Stephanie Morton photo A Coast Guard helicopter hovers over the scene of a boating accident on the Grand Canal in Ocean Shores. According to Ocean Shores Police, a 27-year old Bonney Lake man fell from his boat and was unable to swim and was not wearing a life vest.

Body of Bonney Lake man recovered from Grand Canal

Divers on Saturday found the body of a 27-year old man who had been missing in the Grand Canal in Ocean Shores after his boat flipped Friday and he was unable to make it to shore.

He was identified as Jeremy Barnes of Bonney Lake.

“We had two people go in the water,” said Ocean Shores Police Sgt. David McManus. He said the Bonney Lake man and an unidentified 12-year old boy were in a kayak and a canoe when the man’s boat capsized. McManus said the man “had no life vest and didn’t know how to swim.” He called for help but quickly slipped beneath the surface.

The 12-year old boy was able to make it to shore. Ocean Shores Police and a helicopter from the U.S. Coast Guard spent hours combing the area but were unable to find Barnes. His body was found and recovered at 12:30 p.m. on Saturday, said Lt. Corey Kuhl of the Ocean Shores Fire Department. The multi-agency effort included the Ocean Shores Police and Fire Departments, Coast Guard, and the Thurston County Sheriff’s Dive Team.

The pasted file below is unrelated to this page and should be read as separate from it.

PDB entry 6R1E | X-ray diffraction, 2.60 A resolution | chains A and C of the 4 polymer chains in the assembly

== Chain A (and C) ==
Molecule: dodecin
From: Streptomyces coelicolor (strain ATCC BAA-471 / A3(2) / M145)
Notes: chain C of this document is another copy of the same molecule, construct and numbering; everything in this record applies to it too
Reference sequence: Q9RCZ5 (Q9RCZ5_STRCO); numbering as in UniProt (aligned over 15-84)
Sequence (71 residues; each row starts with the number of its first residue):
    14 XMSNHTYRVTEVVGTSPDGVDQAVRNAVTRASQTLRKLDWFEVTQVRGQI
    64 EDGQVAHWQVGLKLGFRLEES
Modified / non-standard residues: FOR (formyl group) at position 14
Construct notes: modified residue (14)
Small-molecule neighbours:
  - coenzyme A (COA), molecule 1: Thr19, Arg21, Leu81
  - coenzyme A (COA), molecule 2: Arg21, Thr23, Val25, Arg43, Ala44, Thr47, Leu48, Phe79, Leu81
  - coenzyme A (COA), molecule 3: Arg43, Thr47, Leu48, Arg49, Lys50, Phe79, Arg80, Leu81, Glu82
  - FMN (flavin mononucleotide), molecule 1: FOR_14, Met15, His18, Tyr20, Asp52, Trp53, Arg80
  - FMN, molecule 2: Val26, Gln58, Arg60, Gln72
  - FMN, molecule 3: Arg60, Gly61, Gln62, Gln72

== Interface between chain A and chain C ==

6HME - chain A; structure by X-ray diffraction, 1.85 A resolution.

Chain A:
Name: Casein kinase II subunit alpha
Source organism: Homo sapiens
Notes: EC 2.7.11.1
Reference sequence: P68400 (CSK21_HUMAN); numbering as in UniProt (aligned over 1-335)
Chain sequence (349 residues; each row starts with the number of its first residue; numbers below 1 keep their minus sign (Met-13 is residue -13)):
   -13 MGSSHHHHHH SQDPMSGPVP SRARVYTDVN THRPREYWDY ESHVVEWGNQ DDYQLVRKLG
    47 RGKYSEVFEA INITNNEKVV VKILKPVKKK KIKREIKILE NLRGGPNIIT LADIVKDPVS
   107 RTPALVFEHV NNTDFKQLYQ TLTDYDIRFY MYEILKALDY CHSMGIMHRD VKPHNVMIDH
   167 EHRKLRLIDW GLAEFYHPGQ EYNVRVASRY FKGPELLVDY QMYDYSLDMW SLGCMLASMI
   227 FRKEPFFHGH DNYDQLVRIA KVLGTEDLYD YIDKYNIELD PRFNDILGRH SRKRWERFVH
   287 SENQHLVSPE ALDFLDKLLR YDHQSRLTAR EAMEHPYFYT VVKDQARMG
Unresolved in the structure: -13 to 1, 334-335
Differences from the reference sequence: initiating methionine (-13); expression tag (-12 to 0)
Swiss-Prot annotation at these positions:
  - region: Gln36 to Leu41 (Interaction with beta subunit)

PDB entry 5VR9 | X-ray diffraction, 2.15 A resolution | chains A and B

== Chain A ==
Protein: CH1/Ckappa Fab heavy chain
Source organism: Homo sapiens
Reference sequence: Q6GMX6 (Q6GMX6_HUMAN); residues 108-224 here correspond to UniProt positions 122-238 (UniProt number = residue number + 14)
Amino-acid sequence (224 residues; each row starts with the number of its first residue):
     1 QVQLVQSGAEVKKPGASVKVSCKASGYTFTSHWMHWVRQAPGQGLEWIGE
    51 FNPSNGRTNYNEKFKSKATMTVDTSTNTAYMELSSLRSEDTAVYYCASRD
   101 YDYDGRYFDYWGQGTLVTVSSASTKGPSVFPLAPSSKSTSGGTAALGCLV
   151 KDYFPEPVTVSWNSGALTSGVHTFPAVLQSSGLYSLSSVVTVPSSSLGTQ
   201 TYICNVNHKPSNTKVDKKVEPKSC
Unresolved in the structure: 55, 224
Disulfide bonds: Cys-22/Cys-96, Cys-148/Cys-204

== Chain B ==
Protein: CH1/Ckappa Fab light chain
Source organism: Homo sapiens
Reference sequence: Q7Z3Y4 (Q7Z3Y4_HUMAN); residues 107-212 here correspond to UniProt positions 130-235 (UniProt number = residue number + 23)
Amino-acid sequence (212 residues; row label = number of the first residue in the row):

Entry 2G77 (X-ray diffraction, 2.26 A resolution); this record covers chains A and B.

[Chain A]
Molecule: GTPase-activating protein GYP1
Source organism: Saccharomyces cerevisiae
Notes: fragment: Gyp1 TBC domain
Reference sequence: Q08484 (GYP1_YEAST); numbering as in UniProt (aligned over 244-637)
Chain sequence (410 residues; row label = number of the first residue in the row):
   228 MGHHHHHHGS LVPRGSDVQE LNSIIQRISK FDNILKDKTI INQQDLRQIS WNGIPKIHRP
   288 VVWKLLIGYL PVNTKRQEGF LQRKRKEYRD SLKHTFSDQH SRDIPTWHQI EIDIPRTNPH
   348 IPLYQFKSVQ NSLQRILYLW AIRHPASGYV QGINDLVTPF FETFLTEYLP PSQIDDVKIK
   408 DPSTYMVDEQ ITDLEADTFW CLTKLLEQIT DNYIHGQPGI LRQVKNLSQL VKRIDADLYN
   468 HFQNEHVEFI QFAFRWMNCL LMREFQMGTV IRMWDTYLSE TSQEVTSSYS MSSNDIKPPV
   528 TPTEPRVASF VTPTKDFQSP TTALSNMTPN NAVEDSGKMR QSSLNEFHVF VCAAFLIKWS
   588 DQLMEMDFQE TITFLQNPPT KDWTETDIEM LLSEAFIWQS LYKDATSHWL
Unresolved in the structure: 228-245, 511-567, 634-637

The area of the canal where the incident occurred was in the 900 block of Pt. Brown Avenue NE.

Kuhl noted the Thurston County Sheriff’s Dive Team arrived first thing Saturday for what was a presumed body recovery with a boat, divers, and specialized sonar equipment to help locate Barnes.

“This is the second drowning this week, and four water rescues/recoveries in the last three weeks. OSFD would again like to take this opportunity to stress the importance of practicing good water safety habits when enjoying all the water activities in our area,” Kuhl said.

“Using life jackets on the fresh waterways, using the buddy system when doing water activities, recognizing a rip tide and knowing how to properly get out of one, and ensuring that you or a friend is not in the water for too long without the wet/dry suit are just some general safety practices.”

Kuhl also notes to “remember that our beaches do not have any lifeguards on duty — it is a swim-at-your-own risk beach.”